Naive companies hand away control to Google and Facebook


Data is developing into a resource on a par with gold, oil and money. This resource can be the difference between success or failure, between being independent or a subcontractor. Right now, according to research from CBS based on the digitisation of media houses, companies are naively in the process of giving away data and control to Google and Facebook.


Photo: Annette Pryce
Photo: Shutterstock
Photo: Shutterstock

By Mikael Koldby, translated from Danish by Nancy Aaen

Data is the resource of the future that can make businesses and entrepreneurs tremendously rich. Customer data from online stores or from users of news media will soon become an extremely fundamental aspect in the lives of almost all companies. Companies nonetheless hand away knowledge and new business opportunities in a broad-based global network led by Google and Facebook. Mikkel Flyverbom, a professor with special responsibilities at CBS has spent the last 10-12 years studying digital changes in politics and economics. One of his latest projects, carried out in collaboration with a former PhD student at CBS, Kasper Lindskow, involved analysing the data streams of the news production of media houses undergoing the transformation from paper editions to digital news.

“Digitisation has made it easier to consume news. You can sit quietly with your iPad, you can easily share exciting news with friends. Digitisation has many obvious benefits but there is another change in progress – datafication. There is loads of activity taking place behind the screen, where data streams are simultaneously being exchanged with hundreds of other companies,” explains Flyverbom about a typical news page for an online media.

The analysis shows that when the media use free plugins and tools to edit, publish, manage ad sales and measure traffic on, e.g. a website, they are allowing dozens of guests access who have a secret mission: to find ways to earn money off the media. Are they uninvited? Not entirely, but if the host realised what the extra guests’ intentions were, they would probably be less welcoming.

Critical business data is extracted
Google is especially active. According to Flyverbom the company has managed to get the majority of the many guests inside for a serve-yourself meal of data. Google spearheads the way in developing tools to optimise and measure the use of, for example, news emails, blogs and news media, giving the tools away for free. In return the tools extract all possible sorts of data for their own use or for resale, and, as Flyverbom describes it, “the problem arises when the people who extract the data are better at using them.” He also points out another issue, stating that Facebook, Google and other internet companies are “taking over the entire news agency infrastructure”.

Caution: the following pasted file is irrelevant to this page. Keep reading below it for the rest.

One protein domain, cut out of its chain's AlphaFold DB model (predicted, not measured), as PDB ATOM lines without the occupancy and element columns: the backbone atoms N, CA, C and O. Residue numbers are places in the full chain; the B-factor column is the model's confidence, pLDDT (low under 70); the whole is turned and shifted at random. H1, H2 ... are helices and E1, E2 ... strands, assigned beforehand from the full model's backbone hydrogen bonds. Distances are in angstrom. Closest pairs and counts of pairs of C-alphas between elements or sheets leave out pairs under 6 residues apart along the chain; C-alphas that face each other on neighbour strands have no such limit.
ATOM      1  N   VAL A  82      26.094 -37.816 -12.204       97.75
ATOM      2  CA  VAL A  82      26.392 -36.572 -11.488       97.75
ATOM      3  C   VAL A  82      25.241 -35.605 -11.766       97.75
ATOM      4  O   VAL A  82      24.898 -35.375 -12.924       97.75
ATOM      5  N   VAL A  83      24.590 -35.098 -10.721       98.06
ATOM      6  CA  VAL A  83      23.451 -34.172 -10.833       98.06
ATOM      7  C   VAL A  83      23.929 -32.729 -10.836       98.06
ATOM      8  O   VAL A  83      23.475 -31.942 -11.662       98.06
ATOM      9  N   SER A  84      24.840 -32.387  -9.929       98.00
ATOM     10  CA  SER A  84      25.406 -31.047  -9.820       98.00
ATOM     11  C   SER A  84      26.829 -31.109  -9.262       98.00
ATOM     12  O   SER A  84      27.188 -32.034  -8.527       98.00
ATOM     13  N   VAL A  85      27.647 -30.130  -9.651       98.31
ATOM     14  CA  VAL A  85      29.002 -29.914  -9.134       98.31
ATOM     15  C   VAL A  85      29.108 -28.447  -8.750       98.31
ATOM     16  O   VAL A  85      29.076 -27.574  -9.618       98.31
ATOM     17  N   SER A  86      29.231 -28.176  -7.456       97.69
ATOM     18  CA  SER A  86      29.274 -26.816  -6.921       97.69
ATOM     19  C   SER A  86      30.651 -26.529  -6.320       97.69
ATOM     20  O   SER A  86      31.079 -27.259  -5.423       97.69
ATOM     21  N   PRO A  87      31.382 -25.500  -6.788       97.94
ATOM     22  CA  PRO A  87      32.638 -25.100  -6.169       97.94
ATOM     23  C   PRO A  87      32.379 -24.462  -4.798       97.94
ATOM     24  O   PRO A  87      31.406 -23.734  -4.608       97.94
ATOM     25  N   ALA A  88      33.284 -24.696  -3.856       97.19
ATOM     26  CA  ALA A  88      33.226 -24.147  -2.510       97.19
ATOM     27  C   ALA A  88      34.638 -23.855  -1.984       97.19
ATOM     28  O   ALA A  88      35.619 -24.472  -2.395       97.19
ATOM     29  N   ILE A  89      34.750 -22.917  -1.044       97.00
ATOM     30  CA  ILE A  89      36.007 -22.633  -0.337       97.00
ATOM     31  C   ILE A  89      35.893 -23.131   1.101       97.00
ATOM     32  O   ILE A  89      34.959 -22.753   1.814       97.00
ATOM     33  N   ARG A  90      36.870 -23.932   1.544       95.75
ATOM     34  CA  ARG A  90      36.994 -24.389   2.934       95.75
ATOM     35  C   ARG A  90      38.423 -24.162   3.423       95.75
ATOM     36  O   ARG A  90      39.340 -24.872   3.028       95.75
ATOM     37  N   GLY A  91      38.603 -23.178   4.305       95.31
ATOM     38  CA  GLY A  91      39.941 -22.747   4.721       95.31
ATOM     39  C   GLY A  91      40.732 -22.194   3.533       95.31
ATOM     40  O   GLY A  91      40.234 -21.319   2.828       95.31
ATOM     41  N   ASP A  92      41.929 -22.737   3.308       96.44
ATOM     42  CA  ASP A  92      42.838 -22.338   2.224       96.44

“The traditional way of thinking for a media is to hire a journalist, get the person to write a story, get the story in a newspaper, get the newspaper on the stands and sell the paper to the reader. This entire value chain is broken and subscription numbers are falling in line with digitisation. Today, advertising money goes to a greater extent to Facebook instead of the newspaper itself. Controlling where the money is earned is disappearing,” he says, continuing:

“There is very little opportunity to negotiate about the share the media gets, for instance, from advertising revenue. It’s take it or leave it. Many media companies accept the share they are offered, but unfortunately they often do so without sufficient consideration. Media houses simultaneously let gold slip through their fingers, namely their data, their insight into their customers, i.e. what they read, how much time they spend on a news item, etc. In the case of Danish media houses they share user and consumer data, in other words new business opportunities with, in principle, unknown actors.”